Do you feel like you’re sometimes driving through life on auto pilot? Or does a busy mind keep you awake at night? Do you feel more connected to technology than people? It’s possible that a mindfulness check is in order.
Mindfulness is an ancient practice of being completely aware of what’s happening in the present—of all that’s going on inside and all that’s happening around you. Studies suggest that focusing on the present can have a positive impact on health and well-being. These practices may help people manage stress, cope better with serious illness and reduce anxiety and depression. Many people who practice mindfulness report an increased ability to relax, a greater enthusiasm for life and improved self-esteem. And who doesn’t want that?
MIND & THE BRAIN
A major benefit of mindfulness is that it encourages you to pay attention to your thoughts, your actions and your body. For example, mindfulness can help people achieve and maintain a healthy weight. It’s common for people to watch TV in the evening and snack without really paying attention to how much they are eating. But with mindful eating, you eat when you’re hungry, focus on each bite, enjoy your food more and stop when you’re full.
Mindfulness involves training our attention to stay in the present moment, rather than following our thoughts into the past or future. Neuroscientists have also shown that practicing mindfulness affects brain areas related to perception, body awareness, pain tolerance, emotion regulation, introspection, complex thinking, and sense of self. The same way we do certain exercises to strengthen our body’s muscles, with mindfulness we train the brain’s muscle—attention.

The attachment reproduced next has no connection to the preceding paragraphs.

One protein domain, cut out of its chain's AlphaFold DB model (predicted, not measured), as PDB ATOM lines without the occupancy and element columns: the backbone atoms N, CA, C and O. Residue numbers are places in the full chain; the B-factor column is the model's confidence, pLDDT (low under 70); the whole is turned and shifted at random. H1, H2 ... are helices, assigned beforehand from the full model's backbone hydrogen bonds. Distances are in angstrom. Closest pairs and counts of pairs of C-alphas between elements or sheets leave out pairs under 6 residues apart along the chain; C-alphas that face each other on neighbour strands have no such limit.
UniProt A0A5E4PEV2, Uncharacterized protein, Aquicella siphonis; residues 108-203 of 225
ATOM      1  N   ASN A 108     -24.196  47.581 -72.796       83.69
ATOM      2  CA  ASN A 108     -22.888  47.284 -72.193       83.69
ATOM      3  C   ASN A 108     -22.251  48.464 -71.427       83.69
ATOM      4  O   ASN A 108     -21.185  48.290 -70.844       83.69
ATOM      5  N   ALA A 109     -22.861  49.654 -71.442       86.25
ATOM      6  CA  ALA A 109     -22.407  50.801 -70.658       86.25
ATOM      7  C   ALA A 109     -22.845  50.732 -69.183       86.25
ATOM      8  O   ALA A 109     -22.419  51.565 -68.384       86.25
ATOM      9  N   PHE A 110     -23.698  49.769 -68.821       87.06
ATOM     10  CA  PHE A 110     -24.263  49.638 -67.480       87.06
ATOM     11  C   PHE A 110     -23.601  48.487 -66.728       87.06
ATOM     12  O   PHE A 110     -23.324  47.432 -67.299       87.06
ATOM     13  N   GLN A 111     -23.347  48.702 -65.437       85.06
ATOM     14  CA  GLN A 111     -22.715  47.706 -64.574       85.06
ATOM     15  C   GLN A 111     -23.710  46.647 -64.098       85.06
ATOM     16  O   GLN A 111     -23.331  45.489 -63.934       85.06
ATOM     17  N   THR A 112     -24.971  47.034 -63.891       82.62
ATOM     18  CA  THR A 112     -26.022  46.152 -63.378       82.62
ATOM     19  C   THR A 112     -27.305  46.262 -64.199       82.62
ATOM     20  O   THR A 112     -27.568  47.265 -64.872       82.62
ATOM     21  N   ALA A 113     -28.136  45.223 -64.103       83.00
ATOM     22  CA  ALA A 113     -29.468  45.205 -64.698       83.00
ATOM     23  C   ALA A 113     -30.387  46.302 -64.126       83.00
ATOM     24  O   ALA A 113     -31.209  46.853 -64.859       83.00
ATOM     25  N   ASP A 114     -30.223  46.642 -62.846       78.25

MIND & THE HEART
In a study of mindfulness-based stress reduction and high blood pressure, “those who learned mindfulness had significantly greater reductions in their systolic and diastolic blood pressure than those who learned progressive muscle relaxation, suggesting that mindfulness could help people at risk for heart disease by bringing blood pressure down.”
In another study, people with heart disease were randomly assigned to either an online program to help them practice meditation or to a waitlist for the program while undergoing normal treatment for heart disease. Those who took the mindfulness program showed significant improvements on the six-minute walking test (a measure of cardiovascular capacity) and slower heart rates than those in the waitlist group. So don’t underestimate the power your mind has over your heart!
MIND & CONSISTENCY
Although most U.S. adults have initiated an exercise program at some time, only a fraction are able to maintain consistent exercise. In another study, “subjects who were successful at maintaining exercise tended to score higher on measures of mindfulness and acceptance, and lower on measures of suppression.” Therefore, exercisers with greater mindfulness are less reactive and respond with a more balanced approach to threats to their exercise regimen which in turn promotes increased exercise maintenance.
Being aware and mindful of your present health and fitness goals and ambitions while in and out of the gym is paramount to long-term success.
TIP: Deep breathing, visualization, prayer and meditation are all effective mindfulness techniques. Try them all together, or at different times, to explore how your mind best responds to calming and focusing on the present.
AIM: Start with sitting for just two minutes. Try it first thing each morning (or in moments where your mind feels overwhelmed). Don’t get caught up in the how. Check in with how you’re feeling. Count your breaths. Come back when you wander. Develop a loving attitude.